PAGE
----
In Muslim society, these effects sometimes take ludicrous forms when the object is naively substituted for the idea in order to constitute false solutions to its vital problems. This phenomenon is sometimes observed even in high levels of the newly independent states. It is tnanifested even at the level of the institutions of higher education, which are, however, supposed to determine the general trends of their intelligentsia. I shall here textually cite the following memoirs taken from a document pertaining to the management of the Algiers Dental School in 1965: "A significant indication of the present situation of the Dental School is the state of its technical material. In fact, 57 out of the 60 surgical wings have broken down at this moment (1965). This means that in budgetary terms about three hundred million old francs are frozen in a nonproductive investment".

It must be added that even the choice of that material was in principle wrongly made because it is unwise to give away a brace destined for use by a dentist to an inexperienced student who is still in the beginning of the process of teaming. In the dental schools of the developed countries, apprenticeship is done by means of inexpensive material, especially ordinary chairs. Moreover, it is worth mentioning that while there is (in this dental school) a plethora of fixed and costly material that is by no means necessary, there is a shortage of small and simple material that is indispensable for the practitioner and especially for the apprentice. Thus, the institute is finally nothing but a sort of material stall rather than a workshop and a learning laboratory.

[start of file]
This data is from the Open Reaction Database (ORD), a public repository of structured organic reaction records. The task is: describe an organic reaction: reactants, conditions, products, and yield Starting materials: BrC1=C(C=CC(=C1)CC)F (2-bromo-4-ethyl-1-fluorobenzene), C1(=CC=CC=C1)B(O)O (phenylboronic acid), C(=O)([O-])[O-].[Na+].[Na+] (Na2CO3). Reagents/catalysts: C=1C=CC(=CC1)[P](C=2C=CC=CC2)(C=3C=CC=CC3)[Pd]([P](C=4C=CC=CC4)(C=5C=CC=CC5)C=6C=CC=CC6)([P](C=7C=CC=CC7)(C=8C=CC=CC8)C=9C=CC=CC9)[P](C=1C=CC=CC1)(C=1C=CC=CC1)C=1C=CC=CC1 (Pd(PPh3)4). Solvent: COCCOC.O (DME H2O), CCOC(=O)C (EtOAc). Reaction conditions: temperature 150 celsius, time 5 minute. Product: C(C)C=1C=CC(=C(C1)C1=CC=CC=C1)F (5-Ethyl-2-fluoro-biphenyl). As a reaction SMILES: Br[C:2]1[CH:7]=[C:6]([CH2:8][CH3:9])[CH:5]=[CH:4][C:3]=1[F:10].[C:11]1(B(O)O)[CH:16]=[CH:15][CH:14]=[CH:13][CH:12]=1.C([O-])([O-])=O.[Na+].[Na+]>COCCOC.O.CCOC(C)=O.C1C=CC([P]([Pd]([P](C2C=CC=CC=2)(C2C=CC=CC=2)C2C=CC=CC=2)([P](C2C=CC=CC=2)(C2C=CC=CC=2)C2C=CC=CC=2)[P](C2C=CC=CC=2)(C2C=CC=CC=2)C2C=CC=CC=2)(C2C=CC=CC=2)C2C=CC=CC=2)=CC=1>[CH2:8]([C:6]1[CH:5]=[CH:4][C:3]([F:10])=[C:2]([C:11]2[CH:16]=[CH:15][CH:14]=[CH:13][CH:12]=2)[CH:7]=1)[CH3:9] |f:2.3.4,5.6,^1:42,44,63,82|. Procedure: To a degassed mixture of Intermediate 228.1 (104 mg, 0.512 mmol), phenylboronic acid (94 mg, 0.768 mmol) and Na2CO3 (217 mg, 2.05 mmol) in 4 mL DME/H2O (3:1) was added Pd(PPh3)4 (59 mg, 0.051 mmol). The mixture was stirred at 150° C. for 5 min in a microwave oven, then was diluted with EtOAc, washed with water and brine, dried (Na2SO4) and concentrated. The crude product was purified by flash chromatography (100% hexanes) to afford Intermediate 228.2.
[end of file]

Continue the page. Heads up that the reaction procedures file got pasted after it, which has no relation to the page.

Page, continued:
Accordingly, education is in fact devoid of any scientific character, as if it were meant to merely train teeth extractors rather than dentists. For example, a professor of dentistry is entrusted with delivering a course in urology! The timetables are so chaotic that a teacher would choose any group of students to deliver his course at any time! The result is that at the end of the year, and because of this rampant disorder, the honest teacher does not know how to grade the students' work.

This simple administrative document manifestly points out the imbalance that may affect the "idea-object" relationship in an underdeveloped country even at the university level. This imbalance is so evident that its negative effects are manifested in the economic and educational levels as well. Yet, such effects can be calculated and controlled if there is an administrative board concerned about its good management. In the example given here, we have to deal with an imbalance that affects the relationship to the detriment of the idea thus amounting to the state of chosisme, that is to say the level of infantile primitive materialism.